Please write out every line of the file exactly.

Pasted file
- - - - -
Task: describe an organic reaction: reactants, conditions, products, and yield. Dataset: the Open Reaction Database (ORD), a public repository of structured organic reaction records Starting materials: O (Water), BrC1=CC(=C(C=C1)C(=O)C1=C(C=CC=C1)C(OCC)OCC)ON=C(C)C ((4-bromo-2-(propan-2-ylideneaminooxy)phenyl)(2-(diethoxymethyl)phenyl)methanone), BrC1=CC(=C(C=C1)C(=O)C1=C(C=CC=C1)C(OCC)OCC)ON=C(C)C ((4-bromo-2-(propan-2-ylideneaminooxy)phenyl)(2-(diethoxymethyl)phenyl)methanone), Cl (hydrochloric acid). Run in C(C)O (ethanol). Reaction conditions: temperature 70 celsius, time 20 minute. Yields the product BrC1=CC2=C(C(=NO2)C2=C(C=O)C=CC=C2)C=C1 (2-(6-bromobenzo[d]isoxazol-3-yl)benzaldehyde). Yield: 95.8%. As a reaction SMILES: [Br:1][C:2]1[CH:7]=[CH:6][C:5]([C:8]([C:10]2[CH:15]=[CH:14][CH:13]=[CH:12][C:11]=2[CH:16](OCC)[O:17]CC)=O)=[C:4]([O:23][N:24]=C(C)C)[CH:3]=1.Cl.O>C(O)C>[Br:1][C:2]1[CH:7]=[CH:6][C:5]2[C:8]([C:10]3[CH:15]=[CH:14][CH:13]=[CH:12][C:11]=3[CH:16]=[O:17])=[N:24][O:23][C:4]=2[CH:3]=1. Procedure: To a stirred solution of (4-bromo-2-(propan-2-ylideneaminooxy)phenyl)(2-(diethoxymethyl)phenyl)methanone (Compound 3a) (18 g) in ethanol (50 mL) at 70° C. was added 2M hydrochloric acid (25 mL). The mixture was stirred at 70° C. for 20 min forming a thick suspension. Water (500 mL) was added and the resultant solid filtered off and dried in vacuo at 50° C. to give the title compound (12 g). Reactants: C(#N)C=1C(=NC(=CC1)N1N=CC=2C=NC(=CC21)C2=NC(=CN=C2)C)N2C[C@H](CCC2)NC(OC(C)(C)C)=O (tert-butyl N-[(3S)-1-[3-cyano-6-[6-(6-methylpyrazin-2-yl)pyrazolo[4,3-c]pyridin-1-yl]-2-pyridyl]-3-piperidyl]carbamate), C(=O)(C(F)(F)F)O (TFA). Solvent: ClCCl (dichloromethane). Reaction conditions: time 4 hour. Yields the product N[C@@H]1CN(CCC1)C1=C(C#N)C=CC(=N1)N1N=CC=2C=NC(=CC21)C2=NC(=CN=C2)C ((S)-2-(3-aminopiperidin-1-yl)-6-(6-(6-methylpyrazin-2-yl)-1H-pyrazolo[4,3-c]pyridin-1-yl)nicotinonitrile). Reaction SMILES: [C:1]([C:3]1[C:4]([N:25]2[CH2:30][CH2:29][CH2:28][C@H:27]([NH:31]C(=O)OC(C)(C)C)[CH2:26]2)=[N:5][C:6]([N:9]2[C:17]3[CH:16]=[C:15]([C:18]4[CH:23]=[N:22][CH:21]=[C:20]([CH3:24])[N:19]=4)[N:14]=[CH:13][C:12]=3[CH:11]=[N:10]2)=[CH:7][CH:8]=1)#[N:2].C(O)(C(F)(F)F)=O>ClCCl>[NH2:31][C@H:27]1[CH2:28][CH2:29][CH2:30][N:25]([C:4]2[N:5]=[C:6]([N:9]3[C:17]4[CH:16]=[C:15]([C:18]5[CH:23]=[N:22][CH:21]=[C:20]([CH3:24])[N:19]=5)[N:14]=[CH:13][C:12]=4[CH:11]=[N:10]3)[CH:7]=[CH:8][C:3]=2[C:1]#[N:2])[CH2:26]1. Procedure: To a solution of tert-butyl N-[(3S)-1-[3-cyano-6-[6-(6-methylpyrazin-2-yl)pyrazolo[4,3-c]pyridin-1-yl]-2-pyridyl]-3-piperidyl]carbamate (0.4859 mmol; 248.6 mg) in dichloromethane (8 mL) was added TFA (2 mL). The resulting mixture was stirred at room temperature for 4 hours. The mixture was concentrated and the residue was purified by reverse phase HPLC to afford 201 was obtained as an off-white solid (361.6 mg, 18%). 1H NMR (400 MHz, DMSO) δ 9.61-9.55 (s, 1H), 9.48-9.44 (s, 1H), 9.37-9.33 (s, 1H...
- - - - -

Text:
Task: describe an organic reaction: reactants, conditions, products, and yield. Dataset: the Open Reaction Database (ORD), a public repository of structured organic reaction records Starting materials: O (Water), BrC1=CC(=C(C=C1)C(=O)C1=C(C=CC=C1)C(OCC)OCC)ON=C(C)C ((4-bromo-2-(propan-2-ylideneaminooxy)phenyl)(2-(diethoxymethyl)phenyl)methanone), BrC1=CC(=C(C=C1)C(=O)C1=C(C=CC=C1)C(OCC)OCC)ON=C(C)C ((4-bromo-2-(propan-2-ylideneaminooxy)phenyl)(2-(diethoxymethyl)phenyl)methanone), Cl (hydrochloric acid). Run in C(C)O (ethanol). Reaction conditions: temperature 70 celsius, time 20 minute. Yields the product BrC1=CC2=C(C(=NO2)C2=C(C=O)C=CC=C2)C=C1 (2-(6-bromobenzo[d]isoxazol-3-yl)benzaldehyde). Yield: 95.8%. As a reaction SMILES: [Br:1][C:2]1[CH:7]=[CH:6][C:5]([C:8]([C:10]2[CH:15]=[CH:14][CH:13]=[CH:12][C:11]=2[CH:16](OCC)[O:17]CC)=O)=[C:4]([O:23][N:24]=C(C)C)[CH:3]=1.Cl.O>C(O)C>[Br:1][C:2]1[CH:7]=[CH:6][C:5]2[C:8]([C:10]3[CH:15]=[CH:14][CH:13]=[CH:12][C:11]=3[CH:16]=[O:17])=[N:24][O:23][C:4]=2[CH:3]=1. Procedure: To a stirred solution of (4-bromo-2-(propan-2-ylideneaminooxy)phenyl)(2-(diethoxymethyl)phenyl)methanone (Compound 3a) (18 g) in ethanol (50 mL) at 70° C. was added 2M hydrochloric acid (25 mL). The mixture was stirred at 70° C. for 20 min forming a thick suspension. Water (500 mL) was added and the resultant solid filtered off and dried in vacuo at 50° C. to give the title compound (12 g). Reactants: C(#N)C=1C(=NC(=CC1)N1N=CC=2C=NC(=CC21)C2=NC(=CN=C2)C)N2C[C@H](CCC2)NC(OC(C)(C)C)=O (tert-butyl N-[(3S)-1-[3-cyano-6-[6-(6-methylpyrazin-2-yl)pyrazolo[4,3-c]pyridin-1-yl]-2-pyridyl]-3-piperidyl]carbamate), C(=O)(C(F)(F)F)O (TFA). Solvent: ClCCl (dichloromethane). Reaction conditions: time 4 hour. Yields the product N[C@@H]1CN(CCC1)C1=C(C#N)C=CC(=N1)N1N=CC=2C=NC(=CC21)C2=NC(=CN=C2)C ((S)-2-(3-aminopiperidin-1-yl)-6-(6-(6-methylpyrazin-2-yl)-1H-pyrazolo[4,3-c]pyridin-1-yl)nicotinonitrile). Reaction SMILES: [C:1]([C:3]1[C:4]([N:25]2[CH2:30][CH2:29][CH2:28][C@H:27]([NH:31]C(=O)OC(C)(C)C)[CH2:26]2)=[N:5][C:6]([N:9]2[C:17]3[CH:16]=[C:15]([C:18]4[CH:23]=[N:22][CH:21]=[C:20]([CH3:24])[N:19]=4)[N:14]=[CH:13][C:12]=3[CH:11]=[N:10]2)=[CH:7][CH:8]=1)#[N:2].C(O)(C(F)(F)F)=O>ClCCl>[NH2:31][C@H:27]1[CH2:28][CH2:29][CH2:30][N:25]([C:4]2[N:5]=[C:6]([N:9]3[C:17]4[CH:16]=[C:15]([C:18]5[CH:23]=[N:22][CH:21]=[C:20]([CH3:24])[N:19]=5)[N:14]=[CH:13][C:12]=4[CH:11]=[N:10]3)[CH:7]=[CH:8][C:3]=2[C:1]#[N:2])[CH2:26]1. Procedure: To a solution of tert-butyl N-[(3S)-1-[3-cyano-6-[6-(6-methylpyrazin-2-yl)pyrazolo[4,3-c]pyridin-1-yl]-2-pyridyl]-3-piperidyl]carbamate (0.4859 mmol; 248.6 mg) in dichloromethane (8 mL) was added TFA (2 mL). The resulting mixture was stirred at room temperature for 4 hours. The mixture was concentrated and the residue was purified by reverse phase HPLC to afford 201 was obtained as an off-white solid (361.6 mg, 18%). 1H NMR (400 MHz, DMSO) δ 9.61-9.55 (s, 1H), 9.48-9.44 (s, 1H), 9.37-9.33 (s, 1H...